Fate and transport of enteric microbes from septic systems in a coastal watershed.
Onsite wastewater treatment systems (OWTS) are commonly used in coastal areas to treat household wastewater. These systems represent potential sources of fecal pollution of groundwater and nearby surface water. OWTS are expected to reduce microbial concentrations in wastewater; however, system and environmental factors can affect treatment efficiency and impacts on ground and surface water. In the study of OWTS described in this article, the authors sampled septic tanks and groundwater at two households in coastal North Carolina between October 2009 and October 2011. Samples were tested for the fecal indicator microbes E. coli, enterococci, and Clostridium perfringens. Microbial source tracking was also performed in year two. Results showed that enteric microbe concentrations in groundwater significantly decreased with distance from the OWTS. Human markers of fecal contamination were also detected in the OWTS and downgradient groundwater, indicating that OWTS can impact the microbial quality of shallow groundwater.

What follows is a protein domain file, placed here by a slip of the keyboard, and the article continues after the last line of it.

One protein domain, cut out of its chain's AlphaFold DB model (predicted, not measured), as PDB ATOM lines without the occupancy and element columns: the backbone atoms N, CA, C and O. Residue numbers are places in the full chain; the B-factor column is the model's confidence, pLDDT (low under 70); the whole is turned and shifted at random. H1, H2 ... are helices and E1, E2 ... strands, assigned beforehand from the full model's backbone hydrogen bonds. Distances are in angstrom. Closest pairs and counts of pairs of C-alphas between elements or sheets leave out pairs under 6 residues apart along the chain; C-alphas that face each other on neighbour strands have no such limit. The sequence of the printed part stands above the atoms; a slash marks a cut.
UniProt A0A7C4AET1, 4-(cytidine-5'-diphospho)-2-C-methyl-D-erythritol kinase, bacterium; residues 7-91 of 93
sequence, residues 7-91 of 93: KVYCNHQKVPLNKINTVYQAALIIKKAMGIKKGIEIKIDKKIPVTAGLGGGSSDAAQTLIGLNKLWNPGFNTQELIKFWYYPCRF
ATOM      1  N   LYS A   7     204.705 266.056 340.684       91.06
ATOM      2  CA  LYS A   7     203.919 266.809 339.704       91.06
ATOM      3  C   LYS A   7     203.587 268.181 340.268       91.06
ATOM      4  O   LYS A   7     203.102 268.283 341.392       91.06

Schneeberger, CL; O'Driscoll, M; Humphrey, C; Henry, K; Deal, N; Seiber, K; Hill, VR; Zarate-Bermudez, M
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